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10 Reasons For A Charity Zeldathon

Our 24 charity gaming marathon begins on 20th July and although we discussed a few games to play, we settled pretty quickly on Legend of Zelda. There’s plenty of reasons to love the Zelda series, but here are our top ten reasons for playing Zelda for 24 hours straight.

1. The Music

This might be the number one reason why I love Zelda. The music is just incredible. The games include no spoken dialogue, so the music does all the talking. And it certainly speaks to you. It’s stirring, epic, creepy, fun and moving. The fact that there’s an orchestra concert of the music touring the world tells you how amazing the soundtrack is. It’s also just plain catchy.

2. Assassin’s Creed is Just Too Long

Chris did a gaming marathon earlier in the year with Halo, right around the time I was playing Assassin’s Creed Brotherhood. But the AC games are just too long and too draining. Zelda, on the other hand, has the same epic quality but remains light and fresh. Perfect for a 24 hour marathon.

3. It Tells a Mature Story Without Being “Adult”

Assassin’s Creed is a very violent game. Violence is an easy shortcut to a feeling of maturity, but Legend of Zelda takes a tougher route. While it would be easy to write them off as kids’ games, (especially with the cute, cel-shaded graphics of Wind Waker), they actually tell mature stories without having to resort to the dark and gritty clich├ęs. Legend of Zelda keeps an all-ages feel but tells stories about good and evil, or hope and faith, loneliness, the nature of friendship.

4. There’s no spoken dialogue

Dialogue is restricted to text displayed on the screen. On top of that the playable character, Link, has no dialogue at all. All he gets is facial expressions and the odd grunt. This invites the player to mentally voice the characters themselves and turns Link into a blank slate onto which they can project themselves. Legend of Zelda invites you to be the hero.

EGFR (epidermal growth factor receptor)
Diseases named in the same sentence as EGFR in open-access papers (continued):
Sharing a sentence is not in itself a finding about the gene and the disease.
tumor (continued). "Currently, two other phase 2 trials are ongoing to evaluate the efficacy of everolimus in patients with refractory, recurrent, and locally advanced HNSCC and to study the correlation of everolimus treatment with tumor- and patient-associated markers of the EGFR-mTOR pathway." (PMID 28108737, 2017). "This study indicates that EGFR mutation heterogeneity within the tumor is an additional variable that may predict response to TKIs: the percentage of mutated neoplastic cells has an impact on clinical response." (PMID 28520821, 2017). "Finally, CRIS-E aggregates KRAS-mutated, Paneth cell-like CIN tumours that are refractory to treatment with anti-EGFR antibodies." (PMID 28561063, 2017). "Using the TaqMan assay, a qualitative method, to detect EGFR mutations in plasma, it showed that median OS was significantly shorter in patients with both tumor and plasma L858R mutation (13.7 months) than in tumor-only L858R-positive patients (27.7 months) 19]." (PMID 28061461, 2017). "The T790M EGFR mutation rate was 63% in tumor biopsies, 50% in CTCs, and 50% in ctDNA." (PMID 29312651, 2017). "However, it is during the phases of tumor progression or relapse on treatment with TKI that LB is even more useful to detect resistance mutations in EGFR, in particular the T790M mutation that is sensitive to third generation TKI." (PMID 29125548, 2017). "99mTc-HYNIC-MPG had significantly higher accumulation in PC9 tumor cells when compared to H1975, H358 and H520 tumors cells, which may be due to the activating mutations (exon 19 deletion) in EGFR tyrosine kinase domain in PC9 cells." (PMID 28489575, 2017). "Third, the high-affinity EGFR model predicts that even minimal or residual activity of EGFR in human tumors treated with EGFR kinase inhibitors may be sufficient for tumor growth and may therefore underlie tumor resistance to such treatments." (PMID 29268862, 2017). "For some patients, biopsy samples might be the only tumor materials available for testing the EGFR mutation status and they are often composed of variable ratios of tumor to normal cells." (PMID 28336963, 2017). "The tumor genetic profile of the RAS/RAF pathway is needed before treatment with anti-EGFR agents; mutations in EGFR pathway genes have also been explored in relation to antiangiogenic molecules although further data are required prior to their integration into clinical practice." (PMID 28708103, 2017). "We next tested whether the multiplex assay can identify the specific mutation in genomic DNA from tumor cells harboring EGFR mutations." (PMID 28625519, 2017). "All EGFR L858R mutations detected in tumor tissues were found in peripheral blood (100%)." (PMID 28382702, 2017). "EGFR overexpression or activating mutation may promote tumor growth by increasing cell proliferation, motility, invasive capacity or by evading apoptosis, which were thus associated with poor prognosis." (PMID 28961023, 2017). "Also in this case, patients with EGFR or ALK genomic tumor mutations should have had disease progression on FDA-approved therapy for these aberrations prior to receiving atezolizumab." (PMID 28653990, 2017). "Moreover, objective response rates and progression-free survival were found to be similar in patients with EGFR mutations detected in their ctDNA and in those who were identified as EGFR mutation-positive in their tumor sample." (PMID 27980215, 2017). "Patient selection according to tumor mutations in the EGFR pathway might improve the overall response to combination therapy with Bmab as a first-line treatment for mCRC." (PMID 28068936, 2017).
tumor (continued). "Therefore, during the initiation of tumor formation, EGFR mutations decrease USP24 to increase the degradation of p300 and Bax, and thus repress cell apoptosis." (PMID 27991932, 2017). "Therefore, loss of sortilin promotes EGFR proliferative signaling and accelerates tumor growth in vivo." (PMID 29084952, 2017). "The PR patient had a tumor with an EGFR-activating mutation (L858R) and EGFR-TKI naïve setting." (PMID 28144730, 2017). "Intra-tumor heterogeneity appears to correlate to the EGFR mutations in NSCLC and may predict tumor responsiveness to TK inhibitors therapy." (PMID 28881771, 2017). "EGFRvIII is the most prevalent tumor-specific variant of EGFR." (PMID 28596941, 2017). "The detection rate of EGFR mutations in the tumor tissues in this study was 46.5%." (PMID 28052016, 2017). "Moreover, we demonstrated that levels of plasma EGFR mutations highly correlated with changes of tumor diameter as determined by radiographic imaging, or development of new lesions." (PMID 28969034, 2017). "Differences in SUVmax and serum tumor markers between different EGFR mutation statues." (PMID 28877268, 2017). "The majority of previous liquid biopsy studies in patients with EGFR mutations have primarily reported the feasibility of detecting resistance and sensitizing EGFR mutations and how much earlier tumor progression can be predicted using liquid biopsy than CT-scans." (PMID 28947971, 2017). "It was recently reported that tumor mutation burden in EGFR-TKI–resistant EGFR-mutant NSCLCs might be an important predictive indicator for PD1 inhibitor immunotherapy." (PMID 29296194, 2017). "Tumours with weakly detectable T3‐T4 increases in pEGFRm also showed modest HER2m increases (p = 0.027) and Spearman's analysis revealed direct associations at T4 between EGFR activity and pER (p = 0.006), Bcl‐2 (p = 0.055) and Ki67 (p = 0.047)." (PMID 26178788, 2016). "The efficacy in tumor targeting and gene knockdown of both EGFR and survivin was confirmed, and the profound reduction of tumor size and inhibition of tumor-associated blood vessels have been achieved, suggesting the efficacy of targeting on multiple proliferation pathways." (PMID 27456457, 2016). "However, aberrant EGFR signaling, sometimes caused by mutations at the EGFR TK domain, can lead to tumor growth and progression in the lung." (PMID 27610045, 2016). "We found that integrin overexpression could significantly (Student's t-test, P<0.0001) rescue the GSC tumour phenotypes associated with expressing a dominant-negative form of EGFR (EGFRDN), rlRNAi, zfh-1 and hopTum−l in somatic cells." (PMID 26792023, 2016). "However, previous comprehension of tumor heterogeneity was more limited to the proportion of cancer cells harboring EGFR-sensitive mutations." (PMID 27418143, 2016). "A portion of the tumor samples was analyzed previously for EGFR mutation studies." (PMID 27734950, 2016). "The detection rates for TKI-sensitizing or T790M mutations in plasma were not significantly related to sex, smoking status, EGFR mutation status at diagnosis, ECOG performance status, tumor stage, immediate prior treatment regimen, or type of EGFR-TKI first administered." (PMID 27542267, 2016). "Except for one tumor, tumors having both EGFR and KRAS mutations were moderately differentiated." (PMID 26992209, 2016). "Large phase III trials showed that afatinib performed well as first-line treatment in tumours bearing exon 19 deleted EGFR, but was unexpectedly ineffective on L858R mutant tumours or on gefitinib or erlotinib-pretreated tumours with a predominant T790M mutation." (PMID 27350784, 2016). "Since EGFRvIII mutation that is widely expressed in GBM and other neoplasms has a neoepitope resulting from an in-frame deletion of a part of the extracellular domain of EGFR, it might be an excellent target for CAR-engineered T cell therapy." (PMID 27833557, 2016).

5. The Mythos

The Triforce. The goddesses. Even Link and Zelda themselves, the reincarnating heroes of Hyrule. Each game builds upon what came before, building up an enormous mythos (and a convoluted timeline) and creating a rich world for us to play in.

6. Chris Has Never Completed Majora’s Mask

I’ve heard it said that Majora’s Mask is the Empire Strikes Back to Ocarina of Time’s Star Wars. It’s an apt comparison. The first act is a grand, uncomplicated epic of good verus evil. By comparison the sequel is messy, smaller, more interested in characters than noble battles. The sequel is harder to get into as a result, but the rewards are great for those who manage it.

7. There Are No FMV Videos

FMV (Full Motion Video). Me no likey. It yanks you out of the game and shows you a cutscene with achingly beautiful graphics. Then it drops me back into the game, which now looks like Polygon World by comparison. Legend of Zelda renders its cutscenes using the same sprites as the one you play with. It makes the game more cohesive and doesn’t interrupt my experience.